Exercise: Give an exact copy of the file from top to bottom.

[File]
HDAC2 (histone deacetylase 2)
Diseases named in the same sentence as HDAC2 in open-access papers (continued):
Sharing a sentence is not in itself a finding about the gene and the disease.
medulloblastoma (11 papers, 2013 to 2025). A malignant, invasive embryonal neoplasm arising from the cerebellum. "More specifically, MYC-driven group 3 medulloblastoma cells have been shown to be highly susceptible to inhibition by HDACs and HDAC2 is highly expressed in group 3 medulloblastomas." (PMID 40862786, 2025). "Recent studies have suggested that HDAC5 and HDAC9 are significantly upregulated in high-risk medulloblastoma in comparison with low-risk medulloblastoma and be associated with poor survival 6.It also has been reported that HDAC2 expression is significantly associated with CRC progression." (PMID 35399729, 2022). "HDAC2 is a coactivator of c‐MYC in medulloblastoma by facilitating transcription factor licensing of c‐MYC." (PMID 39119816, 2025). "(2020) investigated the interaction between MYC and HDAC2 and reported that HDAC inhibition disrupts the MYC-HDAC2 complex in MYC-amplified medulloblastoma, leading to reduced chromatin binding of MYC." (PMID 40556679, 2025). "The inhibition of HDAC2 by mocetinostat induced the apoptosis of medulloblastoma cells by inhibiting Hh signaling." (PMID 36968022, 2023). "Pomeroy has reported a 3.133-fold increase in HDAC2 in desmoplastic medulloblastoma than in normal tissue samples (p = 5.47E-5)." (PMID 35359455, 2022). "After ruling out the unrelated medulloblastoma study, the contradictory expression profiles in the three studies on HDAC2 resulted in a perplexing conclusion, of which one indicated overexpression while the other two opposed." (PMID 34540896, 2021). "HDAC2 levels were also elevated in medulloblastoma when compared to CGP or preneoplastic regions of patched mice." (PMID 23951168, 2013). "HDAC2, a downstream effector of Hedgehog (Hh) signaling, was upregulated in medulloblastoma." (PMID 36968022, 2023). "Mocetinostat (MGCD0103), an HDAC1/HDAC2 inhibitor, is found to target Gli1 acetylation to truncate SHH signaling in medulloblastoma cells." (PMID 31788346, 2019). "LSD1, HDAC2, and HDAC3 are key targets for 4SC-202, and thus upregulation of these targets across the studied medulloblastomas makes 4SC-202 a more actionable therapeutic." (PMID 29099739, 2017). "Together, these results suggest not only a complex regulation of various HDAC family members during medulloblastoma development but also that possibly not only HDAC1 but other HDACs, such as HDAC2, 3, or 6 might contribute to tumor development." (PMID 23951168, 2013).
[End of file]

HDAC2 (histone deacetylase 2)
Diseases named in the same sentence as HDAC2 in open-access papers (continued):
Sharing a sentence is not in itself a finding about the gene and the disease.
medulloblastoma (11 papers, 2013 to 2025). A malignant, invasive embryonal neoplasm arising from the cerebellum. "More specifically, MYC-driven group 3 medulloblastoma cells have been shown to be highly susceptible to inhibition by HDACs and HDAC2 is highly expressed in group 3 medulloblastomas." (PMID 40862786, 2025). "Recent studies have suggested that HDAC5 and HDAC9 are significantly upregulated in high-risk medulloblastoma in comparison with low-risk medulloblastoma and be associated with poor survival 6.It also has been reported that HDAC2 expression is significantly associated with CRC progression." (PMID 35399729, 2022). "HDAC2 is a coactivator of c‐MYC in medulloblastoma by facilitating transcription factor licensing of c‐MYC." (PMID 39119816, 2025). "(2020) investigated the interaction between MYC and HDAC2 and reported that HDAC inhibition disrupts the MYC-HDAC2 complex in MYC-amplified medulloblastoma, leading to reduced chromatin binding of MYC." (PMID 40556679, 2025). "The inhibition of HDAC2 by mocetinostat induced the apoptosis of medulloblastoma cells by inhibiting Hh signaling." (PMID 36968022, 2023). "Pomeroy has reported a 3.133-fold increase in HDAC2 in desmoplastic medulloblastoma than in normal tissue samples (p = 5.47E-5)." (PMID 35359455, 2022). "After ruling out the unrelated medulloblastoma study, the contradictory expression profiles in the three studies on HDAC2 resulted in a perplexing conclusion, of which one indicated overexpression while the other two opposed." (PMID 34540896, 2021). "HDAC2 levels were also elevated in medulloblastoma when compared to CGP or preneoplastic regions of patched mice." (PMID 23951168, 2013). "HDAC2, a downstream effector of Hedgehog (Hh) signaling, was upregulated in medulloblastoma." (PMID 36968022, 2023). "Mocetinostat (MGCD0103), an HDAC1/HDAC2 inhibitor, is found to target Gli1 acetylation to truncate SHH signaling in medulloblastoma cells." (PMID 31788346, 2019). "LSD1, HDAC2, and HDAC3 are key targets for 4SC-202, and thus upregulation of these targets across the studied medulloblastomas makes 4SC-202 a more actionable therapeutic." (PMID 29099739, 2017). "Together, these results suggest not only a complex regulation of various HDAC family members during medulloblastoma development but also that possibly not only HDAC1 but other HDACs, such as HDAC2, 3, or 6 might contribute to tumor development." (PMID 23951168, 2013).